The Asphalt – Wikipedia

American rock band

The Asphalt

Origin United States of America
Genres Alternative rock, pop
Labels Novakaine Records, Citation Records
Members Randy Mazick, Jason Marino, Nick Turner, Clifford Hickle
Past members Jon Stutler (Bass), Sam Savage (Drums), John “Snake” Wilhelm (Guitar), Josh “Ralphie” Schneider (Guitar, Casey Wilson (Guitar)

The Asphalt is an American rock band formed in 2001 in Lake Havasu City, Arizona. The band was founded by Randy Mazick and currently consists of Randy Mazick (vocals, guitars), Jason Marino (guitars), Clifford Hickle (bass) and Nick Turner (drums).


The band have released five studio albums to date. The latest album, Learning to Forget, was released on the independent record label Novakaine Records on April 20, 2010.[1] The album’s first single “Where The Past Begins” is featured on the soundtrack for the upcoming Lionsgate/Grindhouse movie “Beatdown,[2]” on DVD and Blu-ray disc August 31, 2010. The CD was released with an accompanying DVD in a double-disc set. The DVD features interviews and commentary, a digital version of the album, and multiple live and broadcast quality music videos, one of which is for “Where The Past Begins.” The video, filmed in and around Kingman, Arizona on December 10, 2009, was directed by local filmmaker Troy Higgins with Crunch Films [3] and guitarist Jason Marino. The video was edited by Jonathan Hayward, a production coordinator with the Arizona Cardinals NFL team.[4]

In spring 2013 the band announced the start of tracking on yet another studio album, this time being recorded at the private studios of Grammy Award-winning producer and engineer Jeremy Parker, with vocal production assisted by Kris Roe of veteran rock band The Ataris. Rumors have placed Stephen Egerton of The Descendents and All fame as mixing the album.

As of October 2010, Jon Stutler has been replaced by Clifford Hickle as bassist for the band. It is believed Stutler wanted to spend more time with his new family and concentrate on his wood-working career.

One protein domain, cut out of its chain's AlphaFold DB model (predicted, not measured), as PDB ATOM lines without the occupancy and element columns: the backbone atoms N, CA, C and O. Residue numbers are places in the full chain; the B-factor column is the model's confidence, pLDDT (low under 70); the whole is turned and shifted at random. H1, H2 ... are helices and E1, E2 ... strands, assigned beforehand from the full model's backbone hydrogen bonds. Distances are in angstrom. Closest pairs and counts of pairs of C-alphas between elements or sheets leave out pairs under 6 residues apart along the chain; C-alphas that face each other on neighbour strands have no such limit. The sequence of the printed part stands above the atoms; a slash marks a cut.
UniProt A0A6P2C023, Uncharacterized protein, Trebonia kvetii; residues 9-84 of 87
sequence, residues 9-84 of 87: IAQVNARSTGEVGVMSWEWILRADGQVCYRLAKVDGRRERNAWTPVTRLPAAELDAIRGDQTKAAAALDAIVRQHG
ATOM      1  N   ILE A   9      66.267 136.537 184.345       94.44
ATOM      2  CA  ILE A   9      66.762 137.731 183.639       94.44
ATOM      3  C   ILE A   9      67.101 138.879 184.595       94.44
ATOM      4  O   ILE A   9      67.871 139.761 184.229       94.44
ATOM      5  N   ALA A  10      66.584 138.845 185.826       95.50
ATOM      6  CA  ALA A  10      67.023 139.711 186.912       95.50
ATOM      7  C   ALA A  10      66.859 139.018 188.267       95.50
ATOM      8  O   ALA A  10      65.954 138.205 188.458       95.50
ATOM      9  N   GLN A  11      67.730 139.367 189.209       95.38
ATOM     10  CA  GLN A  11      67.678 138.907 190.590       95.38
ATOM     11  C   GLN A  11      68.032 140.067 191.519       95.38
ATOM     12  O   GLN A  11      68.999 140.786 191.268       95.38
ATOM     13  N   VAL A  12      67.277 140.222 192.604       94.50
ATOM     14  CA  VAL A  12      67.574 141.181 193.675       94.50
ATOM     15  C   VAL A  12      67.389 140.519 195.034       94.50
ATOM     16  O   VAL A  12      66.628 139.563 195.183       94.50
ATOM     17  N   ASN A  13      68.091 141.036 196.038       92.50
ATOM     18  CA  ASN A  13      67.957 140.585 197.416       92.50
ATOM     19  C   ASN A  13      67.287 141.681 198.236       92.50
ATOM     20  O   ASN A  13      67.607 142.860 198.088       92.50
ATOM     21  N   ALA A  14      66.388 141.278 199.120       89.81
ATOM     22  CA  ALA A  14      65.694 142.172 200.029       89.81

TV show pilot[edit]

The band wrote, produced and directed a pilot for a television show in January 2010[citation needed]. The show, entitled “Outside The Box: With The Asphalt” [5] is based around the combining of the Food Network show “Diners, Drive-Ins and Dives” with Guy Fieri, and the movie Almost Famous. The band filmed the pilot episode in Wikieup, Arizona at Eat At Joe’s BBQ[citation needed].

The band were seen with a film crew in Anaheim, California in January at NAMM Show 2011 apparently filming segments for future episodes of Outside The Box[citation needed]. The band and film crew were spotted later that weekend at the restaurant Tinga, in Los Angeles, California[citation needed]. The band were at the restaurant for several hours filming yet another segment for the TV show[citation needed].

Notable Appearances[edit]

The Asphalt have played at South by Southwest in both 2006 and 2007[citation needed]. The band performed at Edgefest 2007 in Queen Creek, Arizona for a crowd of over 14,000 with bands Social Distortion, Bad Religion, Flyleaf, The Bravery, Authority Zero, and many more[citation needed]. The band opened for Bad Company in a somewhat strange booking during Laughlin River Run 2008[citation needed], played alongside another interesting pairing in The Doobie Brothers at the Tempe Insight Fiesta Bowl Block Party on New Year’s Eve 2009[citation needed], and opened the main stage for rock superstars Jimmy Eat World at the same New Year’s Eve event in 2010[citation needed].

Disputes and lawsuits[edit]

The band were famously involved in a plagiarism dispute in 2008[citation needed]after creating and posting a video on comparing their single “Tonight” with the single “Feels Like Tonight” performed by Daughtry and written by Dr. Luke and, suggesting that the chorus of “Tonight” was substantially similar to that of “Feels Like Tonight.” The video went viral[citation needed] after being picked up by, VH1, Perez Hilton, Adam Carolla Show, and dozens more websites and broadcasts, resulting in over 250,000 views in 72 hours. The fallout from the video resulted in plagiarism lawsuits [6] being filed by both parties in federal court in both New York City[7] and Arizona.[8] The disputes were ultimately resolved outside of court and the pending lawsuits were then dropped by both parties[citation needed].


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